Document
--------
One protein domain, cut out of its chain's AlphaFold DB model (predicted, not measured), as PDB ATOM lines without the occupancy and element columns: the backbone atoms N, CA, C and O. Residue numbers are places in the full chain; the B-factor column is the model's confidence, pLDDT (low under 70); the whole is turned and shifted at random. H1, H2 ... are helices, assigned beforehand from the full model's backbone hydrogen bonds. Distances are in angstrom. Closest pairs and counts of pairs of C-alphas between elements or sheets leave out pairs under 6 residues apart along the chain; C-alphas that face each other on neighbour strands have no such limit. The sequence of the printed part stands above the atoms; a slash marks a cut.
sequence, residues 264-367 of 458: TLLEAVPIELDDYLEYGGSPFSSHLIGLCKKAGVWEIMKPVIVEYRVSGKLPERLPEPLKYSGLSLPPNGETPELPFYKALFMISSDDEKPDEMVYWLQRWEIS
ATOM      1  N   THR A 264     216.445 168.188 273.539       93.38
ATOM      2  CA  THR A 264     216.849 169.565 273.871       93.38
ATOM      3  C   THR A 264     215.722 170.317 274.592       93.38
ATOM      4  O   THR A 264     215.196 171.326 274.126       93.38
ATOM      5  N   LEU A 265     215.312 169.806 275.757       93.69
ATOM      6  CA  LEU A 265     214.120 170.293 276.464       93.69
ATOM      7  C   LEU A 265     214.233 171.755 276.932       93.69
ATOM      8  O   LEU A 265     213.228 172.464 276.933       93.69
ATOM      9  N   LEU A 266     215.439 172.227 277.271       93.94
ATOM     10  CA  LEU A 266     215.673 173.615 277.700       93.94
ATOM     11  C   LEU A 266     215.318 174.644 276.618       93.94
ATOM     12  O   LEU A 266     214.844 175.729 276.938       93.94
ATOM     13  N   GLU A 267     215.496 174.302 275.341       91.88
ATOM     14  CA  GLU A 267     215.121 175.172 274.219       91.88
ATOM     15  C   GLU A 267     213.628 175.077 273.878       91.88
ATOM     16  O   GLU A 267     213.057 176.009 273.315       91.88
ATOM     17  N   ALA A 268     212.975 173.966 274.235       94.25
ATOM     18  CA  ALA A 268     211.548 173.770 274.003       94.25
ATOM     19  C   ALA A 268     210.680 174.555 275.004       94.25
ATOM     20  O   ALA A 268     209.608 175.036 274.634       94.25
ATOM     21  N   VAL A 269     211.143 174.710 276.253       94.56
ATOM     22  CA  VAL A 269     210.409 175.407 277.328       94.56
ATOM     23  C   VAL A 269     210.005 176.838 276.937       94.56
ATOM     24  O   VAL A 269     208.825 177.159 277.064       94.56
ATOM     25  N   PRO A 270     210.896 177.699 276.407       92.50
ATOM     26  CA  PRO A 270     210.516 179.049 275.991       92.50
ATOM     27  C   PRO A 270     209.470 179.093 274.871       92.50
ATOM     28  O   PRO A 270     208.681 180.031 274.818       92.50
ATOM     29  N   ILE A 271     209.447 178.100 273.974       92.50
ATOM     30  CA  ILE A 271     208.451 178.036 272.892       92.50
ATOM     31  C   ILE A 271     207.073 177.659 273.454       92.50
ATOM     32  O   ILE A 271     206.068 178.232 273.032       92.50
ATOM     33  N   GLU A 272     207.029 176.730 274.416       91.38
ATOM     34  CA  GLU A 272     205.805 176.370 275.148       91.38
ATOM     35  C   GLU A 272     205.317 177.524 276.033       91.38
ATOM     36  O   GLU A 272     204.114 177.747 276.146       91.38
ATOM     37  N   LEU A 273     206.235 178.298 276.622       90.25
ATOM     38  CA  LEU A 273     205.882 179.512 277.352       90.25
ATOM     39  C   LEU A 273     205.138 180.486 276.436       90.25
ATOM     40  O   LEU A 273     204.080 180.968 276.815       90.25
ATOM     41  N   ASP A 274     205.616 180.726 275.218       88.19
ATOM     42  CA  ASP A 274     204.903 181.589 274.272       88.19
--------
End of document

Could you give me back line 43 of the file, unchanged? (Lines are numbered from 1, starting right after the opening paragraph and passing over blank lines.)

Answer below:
ATOM     42  CA  ASP A 274     204.903 181.589 274.272       88.19